Goetzinger made the calls after Sypher told him she hoped to get money from Pitino, and placed them from a pay phone at her direction to prevent them from being traced, according to the court document charging Goetzinger.

The charge is punishable by up to two years in prison and a $250,000 fine, but Goetzinger's lawyer, John Berry, and the government struck a deal in which it will be dropped if Goetzinger successfully completes a one-year pretrial diversion program.

The U.S. attorney's office said in a statement that diversion is offered to defendants "whose conduct and background show they are not habitual criminals and do not pose a risk of re-offending; who have truthfully accepted responsibility for their actions; and who will likely be successful in demonstrating good conduct during the diversion period.

The charge against Goetzinger says he left messages on Pitino's cell phone on Feb. 26 and Feb. 28 using an unlisted number and other information that Sypher provided him.

Sypher, also 49, a former model and the estranged wife of Pitino's equipment manager and assistant, was indicted last month on charges that she had another person call Pitino in February and threaten to go public with allegations of "a criminal nature" against him.

Sypher, who has previously been described as a friend of Goetzinger, faces two years in prison if convicted on that charge, and another five for allegedly lying to the FBI when she said she didn't know who had made the calls for her.

In a complaint filed April 23, an FBI agent said Sypher had demanded that Pitino pay off her house, pay for her children's college, give her $3,000 a month in cash and buy her two cars of her choice.

A lawyer she hired later, Dana Kolter, demanded $10 million on her behalf, according to court records.

Kolter's lawyer, Rob Eggert, declined to comment when asked if he expects his client to be charged.


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In Case You Did Not Know, Governor Mark Sanford, Like Many Before Him, Voted To Impeach Bill Clinton. Is BUBBA's Karma At Work? Read More.

Read more here, here, here, and here.

Our friends at TP have resurrected some of the statements the Gov. has been making to assail folks found doing what he did.

Samples? Check below:

While serving as a U.S. congressman, Sanford was incredibly critical of his colleagues’ marital misdeeds, including the affairs of former congressman Bob Livingston and President Bill Clinton:

“The bottom line, though, is I am sure there will be a lot of legalistic explanations pointing out that the president lied under oath. His situation was not under oath. The bottom line, though, is he still lied. He lied under a different oath, and that is the oath to his wife. So it’s got to be taken very, very seriously.” [Sanford on Livingston, CNN, 12/18/98]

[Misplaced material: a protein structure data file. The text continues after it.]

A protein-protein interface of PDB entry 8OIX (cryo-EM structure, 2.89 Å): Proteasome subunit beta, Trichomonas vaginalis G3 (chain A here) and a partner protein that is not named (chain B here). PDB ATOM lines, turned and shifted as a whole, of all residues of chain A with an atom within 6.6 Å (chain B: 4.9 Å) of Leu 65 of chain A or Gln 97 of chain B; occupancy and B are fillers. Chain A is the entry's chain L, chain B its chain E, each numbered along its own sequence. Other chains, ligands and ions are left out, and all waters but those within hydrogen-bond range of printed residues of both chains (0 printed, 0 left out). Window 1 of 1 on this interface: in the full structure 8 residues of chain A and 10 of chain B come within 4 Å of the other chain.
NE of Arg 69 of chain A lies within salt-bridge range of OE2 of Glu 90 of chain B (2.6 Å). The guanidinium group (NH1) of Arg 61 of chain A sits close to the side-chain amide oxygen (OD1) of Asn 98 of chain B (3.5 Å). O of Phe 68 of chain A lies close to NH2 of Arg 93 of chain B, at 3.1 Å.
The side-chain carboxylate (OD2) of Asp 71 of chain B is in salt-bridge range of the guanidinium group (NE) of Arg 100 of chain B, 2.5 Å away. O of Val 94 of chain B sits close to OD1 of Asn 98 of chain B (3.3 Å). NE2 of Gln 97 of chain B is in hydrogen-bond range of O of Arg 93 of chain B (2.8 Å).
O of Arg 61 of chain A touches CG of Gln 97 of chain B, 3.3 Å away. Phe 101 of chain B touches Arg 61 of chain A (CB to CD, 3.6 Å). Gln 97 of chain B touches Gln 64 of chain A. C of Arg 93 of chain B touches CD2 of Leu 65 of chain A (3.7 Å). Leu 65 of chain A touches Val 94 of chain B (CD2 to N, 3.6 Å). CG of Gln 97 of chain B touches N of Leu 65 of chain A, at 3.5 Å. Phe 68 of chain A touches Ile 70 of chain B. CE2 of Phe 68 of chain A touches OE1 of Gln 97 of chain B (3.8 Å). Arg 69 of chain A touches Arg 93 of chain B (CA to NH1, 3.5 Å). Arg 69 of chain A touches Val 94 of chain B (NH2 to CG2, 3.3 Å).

“We ought to ask questions…rather than circle the wagons for one of our tribe.” [Sanford on how the GOP reacts to affairs, New York Post, 12/20/98]

“I think it would be much better for the country and for him personally (to resign). I come from the business side. If you had a chairman or president in the business world facing these allegations, he’d be gone.” [Sanford on Clinton, The Post and Courier, 9/12/98]

“The issue of lying is probably the biggest harm, if you will, to the system of Democratic government, representatives government, because it undermines trust. And if you undermine trust in our system, you undermine everything.” [Sanford on Clinton, CNN, 2/16/99]

Sanford has also been an opponent of same-sex marriage, saying in 2004, “As Jenny and I are the parents of four little boys, we’ve always taught our kids that marriage was something between a man and a woman.” [The Post and Courier, 2/11/04]

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Nick Anderson Provides This Cartoon For Our Pleasure.


Wednesday, June 24, 2009

Read The Emails Of "Hopelessly Impossible Situation Of Love" Between South Carolina Governor Mark Sanford And His Mistress "Maria".

Check out the exclusive emails here, or excerpts below:

From Gov. Sanford,
Date: Thursday, July 10, 2008, 12:24 a.m.

“One, tomorrow leave at 5 a.m. for New York and meetings. Will think about you on its streets and wish I was going to be there later in the month when you are there. Tomorrow night back to Philadelphia for the start of the National Governor's Conference through the weekend. Back to Columbia for Tuesday and then on Wednesday, as I think I had told you, taking the family to China, Tibet, Nepal, India, Thailand and then back through Hong Kong on world wind tour. Few days home then to Bahamas for 5 days on a friend’s boat for the last break of the summer. The following weekend have been asked to spend it out in Aspen, Colorado with McCain - which has kicked up the whole VP talk all over again in the press back home ...

Two, mutual feelings .... You have a particular grace and calm that I adore. You have a level of sophistication that so fitting with your beauty. I could digress and say that you have the ability to give magnificent gentle kisses, or that I love your tan lines or that I love the curve of your hips, the erotic beauty of you holding yourself (or two magnificent parts of yourself) in the faded glow of the night’s light - but hey, that would be going into sexual details ...